In the early 20th century, the canon of works consecrated by the history of art was increasingly challenged by critics such as Hans Prinzhorn and artists such as Jean Dubuffet, who focused on the works of so-called dilettantes, self-taught artists, and lunatics as primordial artistic expressions seemingly related to the art of primitive tribes and children. The art of these “outsiders,” for which Dubuffet coined the term Art Brut, was special in its instinctive directness. It is free from academic influences, resulting instead from a kind of maniac production without any model or strategy.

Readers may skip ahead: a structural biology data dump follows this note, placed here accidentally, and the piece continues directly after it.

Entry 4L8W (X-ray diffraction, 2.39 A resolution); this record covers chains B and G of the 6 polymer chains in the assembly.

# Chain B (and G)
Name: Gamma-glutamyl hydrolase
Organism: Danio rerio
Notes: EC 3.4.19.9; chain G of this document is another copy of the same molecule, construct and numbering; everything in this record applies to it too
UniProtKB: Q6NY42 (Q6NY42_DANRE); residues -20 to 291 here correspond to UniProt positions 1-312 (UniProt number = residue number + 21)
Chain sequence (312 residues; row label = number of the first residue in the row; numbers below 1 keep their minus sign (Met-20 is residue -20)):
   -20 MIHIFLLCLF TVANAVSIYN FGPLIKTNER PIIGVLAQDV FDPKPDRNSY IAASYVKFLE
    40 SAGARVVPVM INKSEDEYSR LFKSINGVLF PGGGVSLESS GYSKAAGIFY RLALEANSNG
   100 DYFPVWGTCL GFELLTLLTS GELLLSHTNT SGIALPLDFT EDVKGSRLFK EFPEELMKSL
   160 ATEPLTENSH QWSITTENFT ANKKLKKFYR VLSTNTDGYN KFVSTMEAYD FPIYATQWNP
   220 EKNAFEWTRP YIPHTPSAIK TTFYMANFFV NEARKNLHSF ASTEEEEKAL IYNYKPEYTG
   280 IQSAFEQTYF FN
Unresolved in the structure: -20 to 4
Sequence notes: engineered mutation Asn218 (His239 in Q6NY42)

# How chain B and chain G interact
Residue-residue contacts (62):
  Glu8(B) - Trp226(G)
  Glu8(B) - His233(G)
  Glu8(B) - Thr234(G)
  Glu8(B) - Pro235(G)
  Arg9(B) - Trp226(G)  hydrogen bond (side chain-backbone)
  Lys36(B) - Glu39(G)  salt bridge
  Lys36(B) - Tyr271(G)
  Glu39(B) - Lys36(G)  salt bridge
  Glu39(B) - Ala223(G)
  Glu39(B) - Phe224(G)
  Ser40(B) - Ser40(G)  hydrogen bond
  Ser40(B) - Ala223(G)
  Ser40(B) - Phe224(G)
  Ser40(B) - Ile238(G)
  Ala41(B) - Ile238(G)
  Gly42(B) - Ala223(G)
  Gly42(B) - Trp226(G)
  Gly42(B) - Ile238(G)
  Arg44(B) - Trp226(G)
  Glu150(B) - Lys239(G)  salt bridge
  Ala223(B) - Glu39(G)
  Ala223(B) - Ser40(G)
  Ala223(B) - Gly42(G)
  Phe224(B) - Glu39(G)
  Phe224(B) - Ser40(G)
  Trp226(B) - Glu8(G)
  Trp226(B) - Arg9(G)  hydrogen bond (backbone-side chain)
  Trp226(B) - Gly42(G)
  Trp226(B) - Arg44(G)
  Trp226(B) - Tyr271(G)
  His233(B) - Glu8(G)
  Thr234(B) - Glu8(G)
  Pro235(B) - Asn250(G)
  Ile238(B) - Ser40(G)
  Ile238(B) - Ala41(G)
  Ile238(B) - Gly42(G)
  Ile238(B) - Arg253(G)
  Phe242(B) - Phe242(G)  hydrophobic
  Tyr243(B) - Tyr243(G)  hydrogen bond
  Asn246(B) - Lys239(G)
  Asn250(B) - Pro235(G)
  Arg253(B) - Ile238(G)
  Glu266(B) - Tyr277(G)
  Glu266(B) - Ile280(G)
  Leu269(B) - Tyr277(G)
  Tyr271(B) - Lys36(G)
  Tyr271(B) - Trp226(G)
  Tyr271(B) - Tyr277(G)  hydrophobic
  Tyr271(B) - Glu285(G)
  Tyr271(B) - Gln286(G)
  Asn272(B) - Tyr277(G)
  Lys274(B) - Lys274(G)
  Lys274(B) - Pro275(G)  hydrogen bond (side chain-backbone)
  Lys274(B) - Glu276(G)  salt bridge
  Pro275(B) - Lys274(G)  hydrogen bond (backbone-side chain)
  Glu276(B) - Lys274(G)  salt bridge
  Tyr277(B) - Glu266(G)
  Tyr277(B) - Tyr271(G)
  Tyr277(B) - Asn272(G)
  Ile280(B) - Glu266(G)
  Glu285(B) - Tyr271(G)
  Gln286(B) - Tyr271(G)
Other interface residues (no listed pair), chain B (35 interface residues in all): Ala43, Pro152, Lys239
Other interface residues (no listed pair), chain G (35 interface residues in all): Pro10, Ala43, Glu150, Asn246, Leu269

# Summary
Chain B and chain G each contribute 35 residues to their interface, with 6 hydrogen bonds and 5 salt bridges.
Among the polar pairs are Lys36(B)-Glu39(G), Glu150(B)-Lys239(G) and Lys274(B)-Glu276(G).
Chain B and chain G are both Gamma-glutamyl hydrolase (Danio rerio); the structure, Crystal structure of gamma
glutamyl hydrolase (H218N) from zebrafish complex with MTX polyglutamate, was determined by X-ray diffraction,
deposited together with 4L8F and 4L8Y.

Up until today, Kurt Wanski (1922‒2012) remains one of the least known major exponents of Art Brut, despite having been a renowned and respected figure in East Berlin’s art scene. From the outset, Wanski spent his life in asylums and hospitals before finally moving to the safe haven of a Catholic mental health institution. He always remained independent as an artist. A captive of his own world, Wanski primarily used magazines and journals as models for his drawings. Although he redrew the motifs in a rather clumsy way, his works are more magical than the original designs. For Wanski, who never left Berlin during his lifetime, printed pictures were an unlimited source of inspiration linking the real world with his imagination.